September 15, 2008

Mito Kairakuen Kobuntei tea ceremony

Kobuntei is an old villa within Kairakuen park. Kobuntei was build by a Samurai named Tokugawa Nariyaki as his summer villa. This Kobuntei villa is still in very good shape and open to the public for about two hundred Yen on normal (event less days) . Yesterday I attended a Japanese tea ceremony Chakai within the villa hosted by the Omotesenke school of tea. It was such a great tea ceremony because from the Kobuntei we could see the full moon rising above the trees while sipping a delicious cup of tea. I was so overwhelmed by the beauty of the Kobuntei villa and the full moon turning yellower as the minutes went by, that I hardly paid any attention to the Temae performed by an experienced tea ceremony teacher. the sweets which came with the tea were really delicious but I still regret leaving my camera at home...
My own teacher was with me while enjoying the full moon rising and she told me that on every first Sunday of the month there is a tea ceremony at the Kobuntei. If I had known that I would probably have been there more often to enjoy the Japanese tea ceremony.

Tea ceremony in Mito city, Ibaraki prefecture Japan

Yesterday I enjoyed three different styles of the Japanese tea ceremony, the first one was Enshuryu, the second one was Edosenke and finally Omotesenke.
At Kairaku-en in Mito city there are various open-air tea ceremony events throughout the year. One of these events is during the plum harvesting season and the other one was yesterday. Yesterday's open-air Japanese tea ceremony was held to celebrate the new full moon. Various schools of tea gather their members and setup their ware to entertain guests with the Japanese tea ceremony. I would say that it is almost for free, it was eight hundred yen to attend three tea ceremonies. I guess this small amount would not even cover the cost for the sweets we ate, because they were quite good quality. At a meeting like this it is a great opportunity to see different styles and how they differ in their movements and the order in which the various tea utensils are cared for. As I am a student of the Omotesenke school of tea, I learned many things to improve my Temae just by watching others prepare a cup of tea for me. For those of you living in Japan in or around Ibaraki prefecture I'd really recommend you find out when the next open-air tea ceremony event is held and come over to have a cup of green-tea.

September 14, 2008

the Japanese tea ceremony preparation steps

For a student of the Japanese tea ceremony it might take years of practice to learn how to prepare a bowl of tea without thinking. The goal is to serve a bowl of tea from the heart and not from the mind. This is only possible when practicing at least once a week but preferably a couple of times a week. There are quite a few steps one has to go through to be able to serve a bowl of tea to the guests. Here's a link to the start page of the Japanese tea ceremony preparation steps. For a more detailed description of all the steps needed to prepare a bowl of tea: detailed steps for the Japanese tea ceremony. this page will provide you with many details for every step toward serving a bowl of tea. At this moment there is only a description for hakobi temae during the summer season where the Furo is used. soon this website will be updated with descriptions of hakobi temae during the winter season where the Ro or sunken hearth is used.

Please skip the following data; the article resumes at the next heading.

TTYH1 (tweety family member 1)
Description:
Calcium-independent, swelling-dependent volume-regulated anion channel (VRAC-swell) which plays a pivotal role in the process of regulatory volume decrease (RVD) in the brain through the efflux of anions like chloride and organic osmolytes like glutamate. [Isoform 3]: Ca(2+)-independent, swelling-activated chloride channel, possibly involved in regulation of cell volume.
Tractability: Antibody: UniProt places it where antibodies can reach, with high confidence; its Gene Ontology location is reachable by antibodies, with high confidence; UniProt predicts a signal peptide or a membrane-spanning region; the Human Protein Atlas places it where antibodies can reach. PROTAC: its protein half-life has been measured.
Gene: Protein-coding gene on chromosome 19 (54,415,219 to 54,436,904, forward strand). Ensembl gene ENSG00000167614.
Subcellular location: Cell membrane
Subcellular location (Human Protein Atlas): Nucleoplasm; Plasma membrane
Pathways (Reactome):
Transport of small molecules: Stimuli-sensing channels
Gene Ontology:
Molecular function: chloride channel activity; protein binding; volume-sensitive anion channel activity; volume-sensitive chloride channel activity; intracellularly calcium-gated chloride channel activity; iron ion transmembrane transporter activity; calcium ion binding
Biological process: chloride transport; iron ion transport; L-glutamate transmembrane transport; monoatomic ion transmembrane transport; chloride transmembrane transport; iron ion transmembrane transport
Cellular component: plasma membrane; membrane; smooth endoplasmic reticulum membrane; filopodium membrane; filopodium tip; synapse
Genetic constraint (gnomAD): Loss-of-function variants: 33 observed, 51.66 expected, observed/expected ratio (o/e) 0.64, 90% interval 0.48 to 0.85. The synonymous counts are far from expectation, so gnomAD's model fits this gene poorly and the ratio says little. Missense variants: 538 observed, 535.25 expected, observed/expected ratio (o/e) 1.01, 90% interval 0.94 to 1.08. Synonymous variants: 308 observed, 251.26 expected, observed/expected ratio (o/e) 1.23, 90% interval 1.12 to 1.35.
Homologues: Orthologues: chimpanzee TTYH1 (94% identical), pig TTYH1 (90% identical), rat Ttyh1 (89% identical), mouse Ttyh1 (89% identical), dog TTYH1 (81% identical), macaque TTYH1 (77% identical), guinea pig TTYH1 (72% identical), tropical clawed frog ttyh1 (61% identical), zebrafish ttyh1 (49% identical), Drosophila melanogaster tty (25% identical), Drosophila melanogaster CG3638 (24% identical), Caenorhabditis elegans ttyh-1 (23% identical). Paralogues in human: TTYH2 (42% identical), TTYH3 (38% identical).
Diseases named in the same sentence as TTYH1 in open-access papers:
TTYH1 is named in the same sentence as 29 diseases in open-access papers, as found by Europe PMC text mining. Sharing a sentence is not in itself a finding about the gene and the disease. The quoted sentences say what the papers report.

If you are looking for some more visual inspiration, have a look at some videos of the Japanese tea ceremony

I have been practicing for some years now but due to circumstances I have not been able to attend my tea ceremony classes every month. This results in a quite clumsy preparation of the tea, since I really have to use my head and think hard about the next step I have to perform. But the website with detailed explanations of the preparation steps really helps when I read it just before going to my tea ceremony class.

September 08, 2008

Yobanashi tea ceremony

 Last week I went to my regular Japanese tea ceremony lesson after work. By the time i reached my teacher`s place, the sun was already setting. One of the students who was there offered to make me some Koicha thick tea to get me into the mood of the tea ceremony after a hard day`s work. My tea ceremony teacher asked if I thought it was necessary to turn the light on but I felt quite relaxed in the darkness of the tea room. When the tea utensils were being brought into the room, we noticed it was actually too dark to prepare a bowl of tea. My tea teacher rushed to get a small light to place near the Temae-za. Just this small light next to the Tana created such a wonderful atmosphere. I felt the taste of the Koicha became much more intense since I couldn't see what was in the Chawan. I realized that this was actually the first time that I had done a Japanese tea ceremony at night.
 Next, it was my turn to make Usucha for the other students. I wanted to saviour this wonderful opportunity and please my guests as much as i could. I provided everyone with a Zabuton and two different kinds of sweets, Wagashi and Omogashi. I performed the tea ceremony with total devotion to my movements and a perfect balance of Matcha and Oyu (hot water). All complimented me afterwards on my style and the great taste of the tea. It seemed everyone including me was pleased.
 So, Yobanashi is a variety of the Japanese tea ceremony which is usually held in winter when the sun starts setting very early and the tea ceremony can be enjoyed with a small candle light to create a warm atmosphere in the cold winter months.